By ANGELA DU MAURIER
A State of Siege by Janet Frame (W. H. Allen, 22s. 6d.).
An End To Asking Why by Colin Evans (Chatto & Windus, 25s.).
Jerusalem The Golden by Margaret Drabble (Weidenfeld & Nicolson, 21s.).
A Woman of My Age by Nina Bawden (Longmans, 21s.).
The Maze Maker by Michael Ayrton (Longmans, 30s.).
The Eighth Day by Thornton Wilder (Longmans, 30s.).
EACH of these novels has one thing in common: in all of them the reader is switched backwards and forwards in time, a trait that can irritate occasionally.
"A State of Siege" tells' of a middle-aged spinster's new life in a small island off the coast of New Zealand. There is very little dialogue but the atmosphere and descriptions of the house and island are splendidly done; the point of it all is the stark terror that confronts the woman in her new surroundings.
It is over-written and I could not become interested in Malfred Signal's earlier life which she tried to recapture during the nightmare which takes up most of the book. Alas, I found myself skipping and am still in ignorance at the cause of her terror.
"An End to Asking Why" is an apt title for a gripping book. The scene is presumably somewhere on the Adriatic coast, Yugoslavia, Albania? Stefan Radek is missing. He is the Communist Leader and hero' of his country. Back into this man's past—childhood, youth, manhood—one is taken.
I thought it more enthralling than "The Spy Who Came In From the Cold". Fabulous descriptions of scenery, atmosphere, terror, uprisings, fill its 223 pages. Only the end I found tiresome. I too was asking "why", and perhaps the author, Colin Evans, was too. But for sheer excitement I recommend it strongly and I hope a good film is made from it.
I was half-way through "Jerusalem the Golden" chuckling with delight thinking "this is a cosy novel, a woman's book" when I began to realise that for all its wit, amusing dialogue and perspicacity it was becoming far from cosy.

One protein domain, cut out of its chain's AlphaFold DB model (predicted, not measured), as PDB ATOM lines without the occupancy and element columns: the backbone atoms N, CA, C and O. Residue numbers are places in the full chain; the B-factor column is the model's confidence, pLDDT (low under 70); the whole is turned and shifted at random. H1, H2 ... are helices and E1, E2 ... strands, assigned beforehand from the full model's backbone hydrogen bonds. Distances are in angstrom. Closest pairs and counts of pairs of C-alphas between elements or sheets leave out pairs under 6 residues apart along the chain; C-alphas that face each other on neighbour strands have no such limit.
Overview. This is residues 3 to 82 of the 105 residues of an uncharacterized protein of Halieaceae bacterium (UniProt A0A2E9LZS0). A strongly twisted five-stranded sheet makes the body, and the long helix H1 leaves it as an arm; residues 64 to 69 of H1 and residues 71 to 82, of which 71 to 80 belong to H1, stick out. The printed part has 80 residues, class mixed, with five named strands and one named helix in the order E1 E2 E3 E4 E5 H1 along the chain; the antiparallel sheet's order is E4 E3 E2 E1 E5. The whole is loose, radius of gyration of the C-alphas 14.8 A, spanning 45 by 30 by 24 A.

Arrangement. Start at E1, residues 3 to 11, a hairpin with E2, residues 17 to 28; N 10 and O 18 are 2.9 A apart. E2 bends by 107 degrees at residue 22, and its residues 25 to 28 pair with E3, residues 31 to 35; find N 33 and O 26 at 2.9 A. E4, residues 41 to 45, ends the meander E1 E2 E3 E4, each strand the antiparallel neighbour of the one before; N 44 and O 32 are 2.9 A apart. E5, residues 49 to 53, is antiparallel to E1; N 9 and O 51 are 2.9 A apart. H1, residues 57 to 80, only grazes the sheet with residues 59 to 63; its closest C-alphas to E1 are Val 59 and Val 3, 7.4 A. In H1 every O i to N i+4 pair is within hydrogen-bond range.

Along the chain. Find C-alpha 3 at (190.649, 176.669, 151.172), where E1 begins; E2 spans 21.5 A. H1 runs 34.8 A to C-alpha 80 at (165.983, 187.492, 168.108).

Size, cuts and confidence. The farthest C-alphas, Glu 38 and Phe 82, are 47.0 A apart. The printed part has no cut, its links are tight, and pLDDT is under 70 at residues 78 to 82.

Clara, the chief character has been brought up in a dull North Country town by dreary parents. The reader meets her when she is a student in London, on the threshold of her friendship with a fascinating Boh nian family.
Readers who dislike novels dealing with sex may tut-tut occasionally but I enjoyed "Jerusalem . . . " enormously, although I am not sure Clara's character was drawn consistently.
Nina Bawden's "Woman Of My Age" is a very adult piece of work. It is written in the first person: Elizabeth is bordering on "young middle-age", with a gorgeous sense of humour which does no prevent her being at the same time disillusioned, angry, sad, amused, indignant and loving. She and her husband are on a holiday in Morocco. Descriptions are vividly painted, and the character studies of everyone in the story superbly drawn.
Elizabeth was for me such a sympathetic person; I giggled with her, was indignant on her behalf often, once or twice I admit my eyebrows raised in surprise, possibly at the end I felt a little shocked? I think it is an important book. It may offend some, but it is very good indeed.
"The Maze Maker", Michael Ayrton's superb work, needs a scholar's review. It is the story of Daedalus, as written by himself. One reads of his relationship with the gods—more especially his allegiance to Apollo—his banishment from Greece to Crete where he is taken under the wing of Minos, and the incredible life he leads there: the building of his labyrinth at Knossos, his help in the frightful mating of Queen Pasiphae to the bull, the flight with Icarus his son, and the Apollo's ttelcsdaeantgherin the air due to
The writing at times is as superb as anything I have ever read—symphonic. The descriptive pages of the flight (wearing wings made by Daedalus) will remain in my memory for a long
tirnIfe. only I could have read Thornton Wilder's book slowly. No reviewer with allotted space can do justice to this great story.
It tells of the lives of the members of the Ashley and Lancing families. The scenes are set in various of the United States and Chile—the most important figure is John Ashley, wrongly accused of murder at the beginning of the saga, in 1902.
"The Eighth Day", a long book, tells of his story before and after the murder, and the story of his family as they grow from children to full matunty. It tells also the story of Breck Lancing, the man who was shot, and his family. it is a tremendous chronicle with a denouement not entirely unexpected by this reviewer.
Of the six novels which it has been my pleasure to read I have no hesitation in naming the last as the greatest. It is indeed the work of a great master.